This forms a very tight row that is almost like a sausage 🙂
Before you add the next tight roll of yarn, you have to add another row of Double Half Hitch Knots first but this time vertically. This helps keep a bit of a gap between the chunky rolls of strands.
Below is the loop the way I used it in the planter sleeve tutorial, so you can see it better.
After that, I gathered ONE strand of dark green macrame cord on the left and right outside of the piece and tucked them behind the triangle. The above photo has two strands (slapping my palm to the forehead here) because I must have taken this photo when I didn’t really know what I was going to do yet. In the actual video you can see that it is one strand each on the sides. This creates the staggering effect of the dark green yarn to mirror another triangle with the dark green yarn.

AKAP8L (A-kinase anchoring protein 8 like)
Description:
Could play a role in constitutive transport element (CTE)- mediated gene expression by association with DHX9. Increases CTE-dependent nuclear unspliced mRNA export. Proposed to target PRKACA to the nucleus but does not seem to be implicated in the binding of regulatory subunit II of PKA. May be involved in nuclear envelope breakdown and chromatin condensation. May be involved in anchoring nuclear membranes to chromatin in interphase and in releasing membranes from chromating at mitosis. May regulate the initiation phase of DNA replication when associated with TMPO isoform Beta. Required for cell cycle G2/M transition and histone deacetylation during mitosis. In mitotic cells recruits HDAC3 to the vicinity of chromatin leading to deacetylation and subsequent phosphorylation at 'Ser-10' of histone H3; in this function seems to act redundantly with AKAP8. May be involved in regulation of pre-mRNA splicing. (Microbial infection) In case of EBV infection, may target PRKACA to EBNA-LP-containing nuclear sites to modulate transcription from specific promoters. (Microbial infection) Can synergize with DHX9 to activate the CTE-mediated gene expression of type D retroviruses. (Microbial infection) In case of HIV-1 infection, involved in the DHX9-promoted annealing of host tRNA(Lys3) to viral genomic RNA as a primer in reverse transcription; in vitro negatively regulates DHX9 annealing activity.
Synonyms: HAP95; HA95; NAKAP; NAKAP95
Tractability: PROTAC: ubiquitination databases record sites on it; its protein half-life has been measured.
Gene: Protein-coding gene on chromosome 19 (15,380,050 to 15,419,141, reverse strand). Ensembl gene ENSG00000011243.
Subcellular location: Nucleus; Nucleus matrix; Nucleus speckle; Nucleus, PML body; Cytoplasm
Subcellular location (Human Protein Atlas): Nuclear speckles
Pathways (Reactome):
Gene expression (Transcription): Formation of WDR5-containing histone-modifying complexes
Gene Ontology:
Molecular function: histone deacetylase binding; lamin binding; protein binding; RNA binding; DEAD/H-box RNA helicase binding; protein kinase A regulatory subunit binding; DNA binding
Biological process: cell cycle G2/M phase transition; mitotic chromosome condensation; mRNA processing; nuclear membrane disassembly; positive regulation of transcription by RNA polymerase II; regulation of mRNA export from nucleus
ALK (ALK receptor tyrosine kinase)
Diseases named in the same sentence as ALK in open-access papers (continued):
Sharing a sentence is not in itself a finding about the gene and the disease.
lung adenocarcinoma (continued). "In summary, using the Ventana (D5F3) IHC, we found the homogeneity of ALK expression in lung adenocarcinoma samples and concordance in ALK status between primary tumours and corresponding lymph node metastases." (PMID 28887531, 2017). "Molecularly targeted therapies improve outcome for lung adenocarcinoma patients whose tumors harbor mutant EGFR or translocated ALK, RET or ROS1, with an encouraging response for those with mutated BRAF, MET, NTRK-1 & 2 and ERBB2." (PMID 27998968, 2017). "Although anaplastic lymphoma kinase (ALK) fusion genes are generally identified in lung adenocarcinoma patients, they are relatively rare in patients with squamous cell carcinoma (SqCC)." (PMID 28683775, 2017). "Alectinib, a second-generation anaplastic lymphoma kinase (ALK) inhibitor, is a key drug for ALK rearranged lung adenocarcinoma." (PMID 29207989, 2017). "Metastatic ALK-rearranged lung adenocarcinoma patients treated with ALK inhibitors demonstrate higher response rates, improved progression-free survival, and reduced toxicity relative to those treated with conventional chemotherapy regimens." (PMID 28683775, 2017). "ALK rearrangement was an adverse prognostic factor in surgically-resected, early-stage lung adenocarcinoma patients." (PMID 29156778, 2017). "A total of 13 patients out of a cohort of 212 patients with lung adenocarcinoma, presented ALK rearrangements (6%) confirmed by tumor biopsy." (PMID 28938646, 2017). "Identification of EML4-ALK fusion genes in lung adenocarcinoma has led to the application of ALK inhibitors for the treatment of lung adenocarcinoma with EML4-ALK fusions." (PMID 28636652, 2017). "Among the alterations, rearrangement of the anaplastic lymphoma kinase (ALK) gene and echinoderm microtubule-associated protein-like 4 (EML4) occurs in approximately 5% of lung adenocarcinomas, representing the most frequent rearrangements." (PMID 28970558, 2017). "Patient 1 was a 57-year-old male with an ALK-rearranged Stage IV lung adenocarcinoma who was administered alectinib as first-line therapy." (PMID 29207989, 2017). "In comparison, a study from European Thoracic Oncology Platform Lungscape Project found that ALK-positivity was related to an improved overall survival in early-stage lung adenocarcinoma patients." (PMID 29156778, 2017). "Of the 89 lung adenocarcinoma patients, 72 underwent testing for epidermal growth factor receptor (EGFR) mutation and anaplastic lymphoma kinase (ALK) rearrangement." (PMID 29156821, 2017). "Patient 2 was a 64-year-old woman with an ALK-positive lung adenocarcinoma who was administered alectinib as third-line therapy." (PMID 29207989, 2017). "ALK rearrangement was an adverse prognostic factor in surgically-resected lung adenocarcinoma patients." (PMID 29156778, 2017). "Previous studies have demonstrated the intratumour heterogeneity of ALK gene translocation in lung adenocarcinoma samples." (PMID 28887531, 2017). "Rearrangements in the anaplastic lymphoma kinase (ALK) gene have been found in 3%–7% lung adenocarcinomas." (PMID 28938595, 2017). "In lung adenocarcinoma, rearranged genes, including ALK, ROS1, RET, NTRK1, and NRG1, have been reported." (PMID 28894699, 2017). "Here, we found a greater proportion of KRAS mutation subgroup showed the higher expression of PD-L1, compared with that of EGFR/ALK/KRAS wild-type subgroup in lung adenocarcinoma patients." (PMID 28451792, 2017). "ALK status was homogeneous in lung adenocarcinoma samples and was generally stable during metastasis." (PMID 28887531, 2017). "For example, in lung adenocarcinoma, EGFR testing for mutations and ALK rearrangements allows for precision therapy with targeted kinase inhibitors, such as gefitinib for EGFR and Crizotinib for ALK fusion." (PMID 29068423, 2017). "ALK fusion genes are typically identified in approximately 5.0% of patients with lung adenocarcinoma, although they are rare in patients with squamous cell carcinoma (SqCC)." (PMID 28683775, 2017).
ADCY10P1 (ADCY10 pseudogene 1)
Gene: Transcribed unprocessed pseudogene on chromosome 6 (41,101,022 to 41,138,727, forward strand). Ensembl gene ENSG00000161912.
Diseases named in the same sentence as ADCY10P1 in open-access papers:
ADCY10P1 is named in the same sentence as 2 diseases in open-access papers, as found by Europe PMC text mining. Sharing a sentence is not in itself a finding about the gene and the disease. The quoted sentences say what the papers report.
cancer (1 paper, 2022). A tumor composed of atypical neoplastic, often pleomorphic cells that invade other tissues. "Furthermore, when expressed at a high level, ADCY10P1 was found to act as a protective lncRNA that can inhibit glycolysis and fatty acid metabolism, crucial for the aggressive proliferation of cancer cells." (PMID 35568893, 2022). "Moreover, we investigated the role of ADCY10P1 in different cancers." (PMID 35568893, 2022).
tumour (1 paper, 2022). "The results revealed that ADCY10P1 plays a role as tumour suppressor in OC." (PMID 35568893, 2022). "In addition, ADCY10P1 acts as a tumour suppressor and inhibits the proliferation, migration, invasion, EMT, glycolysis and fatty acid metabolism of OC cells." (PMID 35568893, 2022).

Add another row of chunky ivory yarn with the rows of Double Half Hitch Knots.
Keep repeating what I showed you above until you reach the end of the triangle.
When you reached the end, I attached the last 14 strands of ivory yarn with the two last remaining strands of dark green yarn as shown below.
Next, I cut the sage green strands of macrame yarn for the sides of the dark green triangle. There are 10 x 40″ pieces of sage green yarn needed. You simply fold a sage green strand in half to make sure it is equal length and then tie that strand to the ivory chunky strands followed by square knots.
Below you can see several stacked rows of sage green square knots.
The most time-consuming part of the piece is opening and unraveling the ivory strands and straightening them. This is also where I sprayed the yarn with fabric stiffener and used my comb and hair straightening iron to dry, flatten and straighten the ivory macrame yarn.